Fabric Pencil Case

Happy July, everyone! I hope you had a wonderful Independence Day celebration. For those of you who followed my No Dining Out adventure last month, I am happy to report that I only cheated … twice!  lol Okay, I wasn’t able to be perfect but I definitely reduced the monthly food spending significantly. I ended up spending about $150 altogether on food (including the dining out) so I know that I can go down to $100 with better planning next time. I wish I took pictures on all the homemade dishes … but I certainly will next time.

Now, with my weekend craft adventure. I’m super excited about my latest sewing project. I finally learned how to sew on a zipper using this wonderful tutorial by Twelve22, and made a fabric pencil case using the Liberty of London fabric.

My favorite part about this pencil case is the clip I attached inside, to keep my tiny VNP fob in place. I have been so afraid to play around with zippers for some reason but I’m glad that I decided to go for it. I can’t be happier with the case. I also like that it’s big enough that a pocket mirror and a lip gloss fit right in, along with pens and small post-its. I know I’m going to be carrying it around with me everywhere.

I think I’m now officially addicted to zippers. I have a feeling that I’m going to be sewing up all things zippers soon.  By the way, if you’re looking for great quality zippers, try K and C Supplies on Etsy.  I got mine here and I can’t be happier with the service and the products!

“Tween-y Bag” Tutorial: Part 3: Making the Lining

Welcome to “Tween-y Bag” Tutorial Part 3: Making the Lining! biggrin Now that you’ve completed the Front Panel of the bag, you’re ready to move on to making the Lining. As always, please read the introductory post, “Getting Started,” to find out important information before proceeding.

Here is the material list for the Lining:

• Two 14 inches x 12 pieces
• One 6 inches x 5 inches piece (for pocket)
• One label, optional

For the Lining, let’s begin by cutting two identical pieces – 12 inches by 14 inches. I selected the same Kona Cotton Spruce, the dark green fabric that I used for the part of the Front Panel. This bag is really a reversal bag, so if you want to take the time to repeat the same process for the Front Panel, you certainly can. I personally love the darker liner, so I’m going to go with this lovely dark Starbucks-esque green fabric.

You will sew on a pocket on to the Lining 1, but first, let’s make the actual pocket by cutting out a fabric that measure 6 inches x 5 inches.  If you have a personalized tag or label, this is the time for you to sew it on the pocket.  I purchased a personalized woven clothing labels from a place called Namemaker that specializes in personalized tags, ribbons, etc.  They are great.  If you sew frequently or enjoy making handmade gifts, I recommend that you invest in your own label.  It just makes everything you make that much more special.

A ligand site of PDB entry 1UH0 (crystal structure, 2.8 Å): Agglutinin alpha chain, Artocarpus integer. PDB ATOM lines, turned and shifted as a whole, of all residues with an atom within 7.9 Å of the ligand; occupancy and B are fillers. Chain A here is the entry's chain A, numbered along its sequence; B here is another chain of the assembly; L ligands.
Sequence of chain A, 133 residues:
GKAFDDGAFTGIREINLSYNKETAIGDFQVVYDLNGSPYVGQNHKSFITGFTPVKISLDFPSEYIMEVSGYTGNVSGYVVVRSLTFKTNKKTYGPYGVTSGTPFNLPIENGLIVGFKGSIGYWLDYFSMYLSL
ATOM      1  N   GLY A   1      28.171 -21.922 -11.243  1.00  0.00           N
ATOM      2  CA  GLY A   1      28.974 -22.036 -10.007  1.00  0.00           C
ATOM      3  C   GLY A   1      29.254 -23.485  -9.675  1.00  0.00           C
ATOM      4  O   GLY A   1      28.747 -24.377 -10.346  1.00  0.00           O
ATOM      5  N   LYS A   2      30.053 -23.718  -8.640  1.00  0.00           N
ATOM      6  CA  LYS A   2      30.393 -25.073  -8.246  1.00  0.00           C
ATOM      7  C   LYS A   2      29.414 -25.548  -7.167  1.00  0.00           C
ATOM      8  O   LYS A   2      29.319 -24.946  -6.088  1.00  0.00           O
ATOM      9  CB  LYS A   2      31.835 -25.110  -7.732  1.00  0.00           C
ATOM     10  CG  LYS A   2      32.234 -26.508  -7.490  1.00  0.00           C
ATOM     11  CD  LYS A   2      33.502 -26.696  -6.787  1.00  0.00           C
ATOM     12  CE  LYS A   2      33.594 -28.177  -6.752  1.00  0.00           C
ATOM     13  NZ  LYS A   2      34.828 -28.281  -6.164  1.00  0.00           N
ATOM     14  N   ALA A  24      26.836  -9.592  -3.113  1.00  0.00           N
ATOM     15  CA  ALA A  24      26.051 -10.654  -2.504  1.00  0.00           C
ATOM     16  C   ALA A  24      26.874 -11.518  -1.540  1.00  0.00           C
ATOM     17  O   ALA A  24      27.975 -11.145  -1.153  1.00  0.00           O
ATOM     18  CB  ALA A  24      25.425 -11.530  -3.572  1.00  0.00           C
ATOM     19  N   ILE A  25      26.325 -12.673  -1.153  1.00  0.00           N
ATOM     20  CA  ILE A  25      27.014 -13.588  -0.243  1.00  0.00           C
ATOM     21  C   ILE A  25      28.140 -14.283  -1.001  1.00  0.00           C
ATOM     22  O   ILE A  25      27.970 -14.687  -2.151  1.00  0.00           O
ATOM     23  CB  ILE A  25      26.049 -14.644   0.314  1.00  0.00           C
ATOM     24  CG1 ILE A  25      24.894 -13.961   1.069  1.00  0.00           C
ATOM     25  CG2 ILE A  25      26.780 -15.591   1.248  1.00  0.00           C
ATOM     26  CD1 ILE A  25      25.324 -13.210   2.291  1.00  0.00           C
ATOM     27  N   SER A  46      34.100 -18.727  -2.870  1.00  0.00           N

Simply place the tag on the pocket and sew around it.

Next, sew the top edge of the pocket.  What I did here is I folded a small piece, about ¼ inch and folded the piece again before I sew the crease together.  This way, you don’t have little loose threads sticking out from the top of the pocket.  It’s worth it to take the extra step to do this as the end result looks will look much more professional.

After that, simply pin all sides down to secure the pocket to Lining 1, and sew around it.

Now, put two Lining panels together, with right sides facing each other. At this point, the side with a pocket should be hidden.

Pin three sides (the top will remain open) and sew them together.  The seam allowance is ½ inch.

Make sure to leave a little opening at the very bottom.  You’ll need this opening when you “flip” the bag inside out. If that makes no sense, don’t worry. It’ll all come together a little later. lol

Also, clip the bottom corners. This will make the corners look sharp when you turn the Lining over.

Iron the seams open on all three sides. . Turn over the panel, and iron again, making sure to iron the open sides carefully. Guess what? You’re all done with the Lining! YAY!

Great job! You just completed the Lining! Now, you’re ready to proceed to Part 4 of the tutorial, Making Bag Strap and Drawstrings! Yipee! 🙂

If you want to jump to other tutorial posts, here are the links:

Part 1: Getting Started
Part 2: Making the Front Panel
Part 4: Making the Bag Strap and Drawstrings
Part 5: Putting it all Together